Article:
I name the choruses and have them rehearse the music and choreography. In Annie (I've done it twice) I think there are just 2–orphans and NYC.  So you divide your kids into two choruses.

    Then I go thru the script and make a list of characters in each scene.  post it on schoology or whatever you have, email it to parents and hang one on the call board.

    Then, making your schedule, rehearse all the scenes with the same characters on one day. (The scenes don't need to be in order, just think of it like you are filming a movie. ) Doing this gives you uninterrupted time with those scenes and characters.
    Schedule all the scenes this way. You won't believe how much you get done in ONE rehearsal.

    As you go along, you can add the choruses to those scenes. It's fun to see the kids faces when it all comes together. It also gives respect of the actors by the choruses and the choruses by the actors.

    I usually divide the script in to Act I and Act Ii, which let's you put it together with even fewer people without 'jobs'. I've yet to get thru a whole show the first time we put it together, so Act I one day, Act Ii the next and then the whole thing the third.

    I wish you much success!! The Jr. shows are so fun and sooo much better than anything I could find before they came out.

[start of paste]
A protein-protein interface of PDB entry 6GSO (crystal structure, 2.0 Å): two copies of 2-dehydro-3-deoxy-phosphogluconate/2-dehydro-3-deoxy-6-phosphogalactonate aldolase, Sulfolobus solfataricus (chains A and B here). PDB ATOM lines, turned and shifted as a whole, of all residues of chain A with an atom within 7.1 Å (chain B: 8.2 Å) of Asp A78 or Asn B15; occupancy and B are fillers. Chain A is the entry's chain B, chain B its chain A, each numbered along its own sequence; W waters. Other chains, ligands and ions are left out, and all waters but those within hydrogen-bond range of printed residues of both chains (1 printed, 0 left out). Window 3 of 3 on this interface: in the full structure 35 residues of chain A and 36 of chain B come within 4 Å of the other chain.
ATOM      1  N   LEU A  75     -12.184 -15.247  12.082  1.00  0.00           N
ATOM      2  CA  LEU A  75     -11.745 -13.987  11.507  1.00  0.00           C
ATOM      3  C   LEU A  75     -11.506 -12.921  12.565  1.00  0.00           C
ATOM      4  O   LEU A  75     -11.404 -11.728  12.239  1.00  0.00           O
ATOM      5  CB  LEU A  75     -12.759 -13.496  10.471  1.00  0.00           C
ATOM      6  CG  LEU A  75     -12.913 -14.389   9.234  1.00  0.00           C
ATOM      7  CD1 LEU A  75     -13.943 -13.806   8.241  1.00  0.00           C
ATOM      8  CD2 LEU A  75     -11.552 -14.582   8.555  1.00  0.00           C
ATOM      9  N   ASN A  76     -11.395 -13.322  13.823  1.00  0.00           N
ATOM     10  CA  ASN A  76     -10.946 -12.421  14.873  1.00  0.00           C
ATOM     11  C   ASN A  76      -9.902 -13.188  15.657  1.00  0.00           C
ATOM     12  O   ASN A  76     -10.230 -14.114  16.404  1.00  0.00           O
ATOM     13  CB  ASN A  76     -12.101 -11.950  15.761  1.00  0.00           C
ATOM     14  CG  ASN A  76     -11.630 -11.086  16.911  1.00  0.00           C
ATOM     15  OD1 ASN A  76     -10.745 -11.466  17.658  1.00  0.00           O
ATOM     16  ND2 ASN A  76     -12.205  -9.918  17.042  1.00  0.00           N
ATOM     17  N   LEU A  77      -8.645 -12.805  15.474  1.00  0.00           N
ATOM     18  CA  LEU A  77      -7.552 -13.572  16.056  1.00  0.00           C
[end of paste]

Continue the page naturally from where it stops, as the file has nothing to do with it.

Mary Todd Kaercher
    Mound MN

  • 3.  RE: How do you handle distracting kids during rehearsal?

    Posted 02-02-2019 09:49
    When I taught at summer camps and had similar groups to yours all day long, I would figure out what scenes I wanted to work on and whoever wasn't in that scene was working with another teacher on choreography, vocals, or they played drama games.

    I know that you are worried about the kids missing out on time rehearsing, but playing drama games really helps in the long run.

    This is a great book filled with games and activities for kids. (If the kids had too much energy, then we played a game that required them to run and get tired.) They really respond to theatre games and it gives them something to do that is still helping them grow as little actors.

    I tried saying bring a book or something quiet to do, but with that age group, they need more structure. It might also solve your stomach ache problem when they have the option to play games.